Scientific responses to the YWAS emerged a few years later from reinforcing older ideas that existed in active scientific communities.
Consequently, the YWAS had little direct effect on building up this community.
In each phase, the YWAS of 1816 was analysed in a new context, with new methods and research questions to produce new "explained climatic changes" which can be mapped onto the heuristic scheme.
Today, the YWAS is perceived also as a "worst-case realisation" of natural climate variability (figure 3).
Structuring historical and current understandings of the YWAS with the help of the heuristic scheme shows that responses can be understood from interlinkages between observation, perception, and explanation.
For instance, we may raise the following: Contrary to the YWAS, observations, explanations (albeit immature), and also a scientific community existed at least to a certain degree (though without the capability of performing climate projections) in the 1930s.
Although YWAS is only one avenue of reporting when an employment-related issue or grievance arises (others include employers themselves, trade unions or government bodies such as the Human Rights and Equal Opportunity Commission [HREOC], the Anti-discrimination Commission or state industrial relations commissions), data collected by YWAS helps to identify the experiences of young people in their workplaces.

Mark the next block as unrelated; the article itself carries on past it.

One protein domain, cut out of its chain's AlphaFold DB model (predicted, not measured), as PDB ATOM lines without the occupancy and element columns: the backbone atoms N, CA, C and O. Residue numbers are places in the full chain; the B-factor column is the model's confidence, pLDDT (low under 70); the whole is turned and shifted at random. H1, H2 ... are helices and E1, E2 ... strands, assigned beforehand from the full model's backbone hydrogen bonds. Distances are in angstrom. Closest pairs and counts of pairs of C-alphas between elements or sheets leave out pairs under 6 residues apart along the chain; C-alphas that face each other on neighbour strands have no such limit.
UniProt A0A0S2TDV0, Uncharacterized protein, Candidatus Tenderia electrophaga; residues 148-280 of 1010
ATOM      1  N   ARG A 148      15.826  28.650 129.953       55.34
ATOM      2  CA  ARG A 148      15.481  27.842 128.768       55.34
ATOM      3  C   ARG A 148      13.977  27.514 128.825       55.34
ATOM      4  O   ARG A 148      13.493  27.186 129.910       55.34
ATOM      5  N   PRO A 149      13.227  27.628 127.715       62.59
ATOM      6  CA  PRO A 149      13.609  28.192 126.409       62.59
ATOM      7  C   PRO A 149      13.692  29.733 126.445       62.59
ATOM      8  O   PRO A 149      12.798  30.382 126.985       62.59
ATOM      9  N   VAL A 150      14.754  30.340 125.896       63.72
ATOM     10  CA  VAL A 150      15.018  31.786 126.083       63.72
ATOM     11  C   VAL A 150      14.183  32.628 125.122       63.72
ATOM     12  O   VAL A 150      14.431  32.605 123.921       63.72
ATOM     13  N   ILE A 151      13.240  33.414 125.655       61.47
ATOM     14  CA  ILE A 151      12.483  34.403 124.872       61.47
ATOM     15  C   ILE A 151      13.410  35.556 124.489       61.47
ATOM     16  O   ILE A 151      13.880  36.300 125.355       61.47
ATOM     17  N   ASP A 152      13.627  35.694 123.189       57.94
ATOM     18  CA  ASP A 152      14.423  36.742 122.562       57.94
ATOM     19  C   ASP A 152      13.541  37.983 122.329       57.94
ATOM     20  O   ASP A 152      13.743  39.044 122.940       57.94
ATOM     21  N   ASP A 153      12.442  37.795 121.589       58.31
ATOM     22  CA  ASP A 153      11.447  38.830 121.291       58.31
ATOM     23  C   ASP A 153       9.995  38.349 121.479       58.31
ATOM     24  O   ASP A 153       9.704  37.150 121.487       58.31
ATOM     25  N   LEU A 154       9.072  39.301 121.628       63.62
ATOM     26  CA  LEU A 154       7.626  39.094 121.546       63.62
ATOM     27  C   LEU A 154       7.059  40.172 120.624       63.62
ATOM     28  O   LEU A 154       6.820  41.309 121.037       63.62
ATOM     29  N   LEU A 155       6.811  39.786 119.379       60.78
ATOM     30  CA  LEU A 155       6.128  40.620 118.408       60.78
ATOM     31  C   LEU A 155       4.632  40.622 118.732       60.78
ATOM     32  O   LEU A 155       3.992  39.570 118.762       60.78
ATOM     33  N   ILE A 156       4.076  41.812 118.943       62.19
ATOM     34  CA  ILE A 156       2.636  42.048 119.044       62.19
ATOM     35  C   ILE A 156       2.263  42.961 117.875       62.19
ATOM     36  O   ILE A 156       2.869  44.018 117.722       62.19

The sample consisted of 4,769 episodes of enquiry to YWAS over a three year period between March 2002 (when the service began) and February 2005.
Data were sourced from the YWAS electronic client database, which contained individual entries for each client.
Two further areas of concern are: the low quality of many young workers' jobs, including their lack of access to training and skills upgrading, which has been identified in previous research; and workplace bullying, which constituted one-fifth of all employment-related concerns reported to YWAS. The likely effects of the new legislation on young workers and the broader implications of the data are discussed.
The number of calls received by YWAS was very large and suggests a high need for the provision of a youth-focused service addressing workplace concerns.
The availability of relevant services is related to a central issue about the data itself, which is how problems experienced by young people translated into enquiries to YWAS. If a young person has a grievance at work, they have a number of options available to them.